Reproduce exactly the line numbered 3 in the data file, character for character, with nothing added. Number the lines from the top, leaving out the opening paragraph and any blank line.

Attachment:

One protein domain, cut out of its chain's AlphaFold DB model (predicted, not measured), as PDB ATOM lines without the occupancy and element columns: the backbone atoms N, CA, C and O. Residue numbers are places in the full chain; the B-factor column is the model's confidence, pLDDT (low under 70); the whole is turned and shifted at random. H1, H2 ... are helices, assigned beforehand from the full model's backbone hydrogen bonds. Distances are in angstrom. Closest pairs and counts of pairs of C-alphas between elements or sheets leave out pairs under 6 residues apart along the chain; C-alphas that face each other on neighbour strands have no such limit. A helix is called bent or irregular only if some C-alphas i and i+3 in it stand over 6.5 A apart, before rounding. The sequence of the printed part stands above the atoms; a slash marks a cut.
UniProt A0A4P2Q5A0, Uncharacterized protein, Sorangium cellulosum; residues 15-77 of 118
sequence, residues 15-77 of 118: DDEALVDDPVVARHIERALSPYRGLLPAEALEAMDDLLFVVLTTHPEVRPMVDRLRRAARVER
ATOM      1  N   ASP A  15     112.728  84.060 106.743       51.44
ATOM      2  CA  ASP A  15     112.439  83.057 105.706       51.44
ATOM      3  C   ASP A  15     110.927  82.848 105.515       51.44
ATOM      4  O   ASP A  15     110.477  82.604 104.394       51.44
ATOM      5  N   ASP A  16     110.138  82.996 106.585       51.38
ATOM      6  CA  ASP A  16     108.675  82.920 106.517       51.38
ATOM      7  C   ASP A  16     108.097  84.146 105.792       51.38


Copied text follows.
ATOM      1  N   ASP A  15     112.728  84.060 106.743       51.44